FIGS. 2 through 5 pertain to the first set of 8 patches, namely patches 0 through 7, that the four decoder PROMs 103 can detect. The address bits appearing on conductors C0, C1 and C2 from the counter are 000. These C- conductor bits remain 000 for all 8-bits of the first set.
The counter advances from its reset position 000 to its position 001 whenever a patched address is not found in sector 000 of the PROMs. The counter applies the bits 001 to the C- conductors at this time for all 8 patches of the next set, namely patches 8 through 15. In a similar manner, the counter may advance to its remaining positions, apply and the appropriate binary bits to the C- conductors to permit the other sets of patches to be detected.
The 4 PROMs would be programmed for each of the other sets of 8 patches each in a manner similar to that shown on FIG. 2 through 5 for the first set. In other words, each PROM would have a 1 in its 0 bit order for its location that is addressed to be the first patch of each of the other sets. Similarly, the PROMs would have a 1 in their other bit orders as shown in FIG. 2 through 5 to detect the other patches in the other sets.
The address bits applied by the A- conductors for the patches of the other sets may be of any bit pattern required and would be dictated by the address of the defective ROM locations to be patched.
The C- conductor bits would be 001 through 111 for the second through the eighth set of patches that the embodiment of FIG. 1 can accommodate.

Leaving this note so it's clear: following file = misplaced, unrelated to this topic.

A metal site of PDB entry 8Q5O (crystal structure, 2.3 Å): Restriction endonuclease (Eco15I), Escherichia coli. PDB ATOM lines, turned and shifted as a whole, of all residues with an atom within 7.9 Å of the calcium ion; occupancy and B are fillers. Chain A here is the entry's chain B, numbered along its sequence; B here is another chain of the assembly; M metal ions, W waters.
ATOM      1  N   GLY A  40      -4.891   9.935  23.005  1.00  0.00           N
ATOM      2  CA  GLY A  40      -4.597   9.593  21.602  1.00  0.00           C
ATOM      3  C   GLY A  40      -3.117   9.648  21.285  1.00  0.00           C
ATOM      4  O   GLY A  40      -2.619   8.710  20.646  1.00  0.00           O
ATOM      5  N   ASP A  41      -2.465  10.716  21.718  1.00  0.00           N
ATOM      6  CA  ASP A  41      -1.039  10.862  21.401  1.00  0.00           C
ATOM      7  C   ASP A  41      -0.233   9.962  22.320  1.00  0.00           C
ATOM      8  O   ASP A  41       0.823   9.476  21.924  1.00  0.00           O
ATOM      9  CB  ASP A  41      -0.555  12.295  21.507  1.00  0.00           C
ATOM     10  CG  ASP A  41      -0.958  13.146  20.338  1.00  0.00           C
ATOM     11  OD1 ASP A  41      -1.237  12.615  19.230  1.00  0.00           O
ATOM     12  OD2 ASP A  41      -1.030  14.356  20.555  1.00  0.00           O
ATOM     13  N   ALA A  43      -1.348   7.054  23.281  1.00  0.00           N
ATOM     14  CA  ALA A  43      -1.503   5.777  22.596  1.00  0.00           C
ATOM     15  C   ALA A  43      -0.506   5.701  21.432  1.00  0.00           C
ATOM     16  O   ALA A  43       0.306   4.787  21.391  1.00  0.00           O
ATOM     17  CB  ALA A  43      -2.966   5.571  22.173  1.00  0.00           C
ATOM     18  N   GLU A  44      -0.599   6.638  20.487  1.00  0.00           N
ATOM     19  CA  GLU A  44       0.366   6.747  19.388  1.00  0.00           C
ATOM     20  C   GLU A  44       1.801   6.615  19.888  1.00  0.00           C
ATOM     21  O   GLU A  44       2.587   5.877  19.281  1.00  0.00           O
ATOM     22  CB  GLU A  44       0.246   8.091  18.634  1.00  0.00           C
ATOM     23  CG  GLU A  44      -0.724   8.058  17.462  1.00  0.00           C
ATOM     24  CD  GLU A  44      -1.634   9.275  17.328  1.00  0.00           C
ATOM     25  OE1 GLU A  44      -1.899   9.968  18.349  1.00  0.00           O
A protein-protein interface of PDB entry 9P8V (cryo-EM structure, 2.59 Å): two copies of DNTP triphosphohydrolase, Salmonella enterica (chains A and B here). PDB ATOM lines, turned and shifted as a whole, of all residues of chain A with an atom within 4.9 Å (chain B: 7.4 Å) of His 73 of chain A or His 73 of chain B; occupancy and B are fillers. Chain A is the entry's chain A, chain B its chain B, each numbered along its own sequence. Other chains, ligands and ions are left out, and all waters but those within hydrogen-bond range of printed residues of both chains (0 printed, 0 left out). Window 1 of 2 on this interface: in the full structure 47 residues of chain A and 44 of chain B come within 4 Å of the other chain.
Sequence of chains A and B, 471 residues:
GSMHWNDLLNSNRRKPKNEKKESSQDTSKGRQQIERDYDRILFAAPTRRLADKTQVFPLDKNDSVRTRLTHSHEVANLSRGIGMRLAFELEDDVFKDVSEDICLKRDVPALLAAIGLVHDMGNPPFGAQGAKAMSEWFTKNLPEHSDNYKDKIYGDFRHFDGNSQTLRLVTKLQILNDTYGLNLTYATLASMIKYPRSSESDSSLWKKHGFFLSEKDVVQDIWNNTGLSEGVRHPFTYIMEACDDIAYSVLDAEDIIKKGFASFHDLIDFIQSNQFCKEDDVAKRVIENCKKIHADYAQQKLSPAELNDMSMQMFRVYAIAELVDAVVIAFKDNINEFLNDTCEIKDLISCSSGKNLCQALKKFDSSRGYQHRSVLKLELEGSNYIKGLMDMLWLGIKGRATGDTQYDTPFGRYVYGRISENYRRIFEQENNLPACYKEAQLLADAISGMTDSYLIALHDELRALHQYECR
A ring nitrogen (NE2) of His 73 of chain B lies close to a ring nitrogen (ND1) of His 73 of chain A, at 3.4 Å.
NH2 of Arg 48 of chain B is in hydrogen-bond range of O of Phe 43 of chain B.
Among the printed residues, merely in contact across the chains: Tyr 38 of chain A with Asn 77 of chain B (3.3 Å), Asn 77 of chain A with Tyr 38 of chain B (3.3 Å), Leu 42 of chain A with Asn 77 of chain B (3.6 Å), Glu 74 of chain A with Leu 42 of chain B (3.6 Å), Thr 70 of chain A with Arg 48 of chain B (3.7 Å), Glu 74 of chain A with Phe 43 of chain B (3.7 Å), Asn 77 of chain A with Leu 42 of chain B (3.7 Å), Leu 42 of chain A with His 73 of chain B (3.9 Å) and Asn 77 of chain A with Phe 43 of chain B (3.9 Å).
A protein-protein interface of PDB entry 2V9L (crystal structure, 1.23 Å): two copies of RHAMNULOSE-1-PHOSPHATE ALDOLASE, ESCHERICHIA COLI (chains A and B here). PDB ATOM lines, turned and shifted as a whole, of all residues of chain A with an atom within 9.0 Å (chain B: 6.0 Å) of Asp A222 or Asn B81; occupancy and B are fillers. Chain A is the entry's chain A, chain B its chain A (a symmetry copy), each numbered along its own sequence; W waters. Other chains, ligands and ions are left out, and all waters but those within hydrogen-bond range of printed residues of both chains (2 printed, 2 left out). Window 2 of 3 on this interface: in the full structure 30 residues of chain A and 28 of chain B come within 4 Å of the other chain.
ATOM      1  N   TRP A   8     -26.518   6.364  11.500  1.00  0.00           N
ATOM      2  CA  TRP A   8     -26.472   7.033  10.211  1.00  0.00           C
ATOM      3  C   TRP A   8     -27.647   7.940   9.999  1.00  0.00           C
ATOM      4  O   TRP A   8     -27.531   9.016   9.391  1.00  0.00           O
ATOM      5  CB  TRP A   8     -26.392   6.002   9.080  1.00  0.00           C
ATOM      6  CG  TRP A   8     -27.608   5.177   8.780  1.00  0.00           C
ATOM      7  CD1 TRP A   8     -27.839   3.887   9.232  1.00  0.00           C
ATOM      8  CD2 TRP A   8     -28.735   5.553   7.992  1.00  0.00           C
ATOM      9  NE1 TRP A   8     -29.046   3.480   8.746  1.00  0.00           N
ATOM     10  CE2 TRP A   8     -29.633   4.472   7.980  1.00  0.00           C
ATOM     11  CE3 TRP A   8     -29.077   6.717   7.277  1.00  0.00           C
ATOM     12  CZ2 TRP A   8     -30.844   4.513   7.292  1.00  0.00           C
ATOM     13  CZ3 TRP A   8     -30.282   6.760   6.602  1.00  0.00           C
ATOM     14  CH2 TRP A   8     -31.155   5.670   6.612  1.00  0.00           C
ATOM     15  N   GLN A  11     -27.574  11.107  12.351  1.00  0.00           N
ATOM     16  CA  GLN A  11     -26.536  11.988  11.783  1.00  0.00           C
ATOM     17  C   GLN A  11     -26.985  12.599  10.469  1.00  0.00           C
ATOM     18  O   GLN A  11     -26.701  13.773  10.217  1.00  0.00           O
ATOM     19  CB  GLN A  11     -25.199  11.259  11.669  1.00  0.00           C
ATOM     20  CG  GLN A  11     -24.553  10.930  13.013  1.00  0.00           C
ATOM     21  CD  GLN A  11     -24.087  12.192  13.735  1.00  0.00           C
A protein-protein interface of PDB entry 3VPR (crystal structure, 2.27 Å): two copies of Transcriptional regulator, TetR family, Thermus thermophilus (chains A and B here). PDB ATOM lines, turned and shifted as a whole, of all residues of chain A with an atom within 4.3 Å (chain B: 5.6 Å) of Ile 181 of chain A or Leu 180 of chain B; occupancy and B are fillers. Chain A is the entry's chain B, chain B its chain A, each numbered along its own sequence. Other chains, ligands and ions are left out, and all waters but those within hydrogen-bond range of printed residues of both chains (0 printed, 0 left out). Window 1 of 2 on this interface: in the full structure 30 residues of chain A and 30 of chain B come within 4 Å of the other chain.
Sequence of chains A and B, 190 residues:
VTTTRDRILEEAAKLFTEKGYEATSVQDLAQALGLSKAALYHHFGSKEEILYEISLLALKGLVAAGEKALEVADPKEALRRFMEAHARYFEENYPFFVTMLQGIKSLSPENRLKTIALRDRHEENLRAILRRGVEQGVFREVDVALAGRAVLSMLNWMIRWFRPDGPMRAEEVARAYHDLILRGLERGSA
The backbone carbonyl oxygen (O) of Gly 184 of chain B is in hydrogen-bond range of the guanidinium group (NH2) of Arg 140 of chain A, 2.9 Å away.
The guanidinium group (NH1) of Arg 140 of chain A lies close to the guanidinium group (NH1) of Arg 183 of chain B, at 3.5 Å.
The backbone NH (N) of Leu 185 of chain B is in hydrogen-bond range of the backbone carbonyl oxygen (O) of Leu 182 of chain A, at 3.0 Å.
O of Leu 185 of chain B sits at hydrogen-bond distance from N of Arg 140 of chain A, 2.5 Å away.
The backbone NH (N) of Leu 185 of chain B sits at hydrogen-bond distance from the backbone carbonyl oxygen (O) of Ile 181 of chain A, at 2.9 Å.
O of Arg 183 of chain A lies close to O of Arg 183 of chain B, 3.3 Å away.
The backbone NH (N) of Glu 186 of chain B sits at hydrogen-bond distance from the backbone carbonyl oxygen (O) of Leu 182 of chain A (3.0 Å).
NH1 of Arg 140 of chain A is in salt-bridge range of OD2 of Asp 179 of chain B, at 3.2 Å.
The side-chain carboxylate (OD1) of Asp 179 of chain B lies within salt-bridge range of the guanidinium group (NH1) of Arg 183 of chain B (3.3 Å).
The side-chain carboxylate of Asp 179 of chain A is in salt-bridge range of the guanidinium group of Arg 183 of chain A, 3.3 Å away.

The programming of the PROMs for the other sets of patches as well as the A- and C- conductor bits applied to the PROMs as address information for these other patches is not illustrated on the drawing since it is merely an extension of that shown on FIG. 2 through 5.
The four PROMs 103-, and the auxiliary memory 107 may be IM 5160 type devices. They are field programmable. The encoder 105 may be a TI SN 74148 type device. The inverter 109 may be a SN 7406 device.
The PROMs apply a high potential to their output conductors to indicate an active state, the encoder responds to a low as an active signal. In order to make the PROMs and the encoder compatible, the inverter 109 is shown and its sole function is to invert the highs representing active output PROM signals to the lows required by the encoder. The inverter may be a TI SN 7406 type device. This inverter is shown as part of the encoder since it is of no significance to the present invention other than to make the PROM output signals compatible with the encoder.
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|U.S. Classification||711/115, 711/103|
|International Classification||G06F11/28, G06F9/06, G11C17/00, G11C29/04, G06F9/445, G06F9/22, G06F9/26|
|Cooperative Classification||G06F9/328, G06F8/66|
|European Classification||G06F9/32B9, G06F8/66|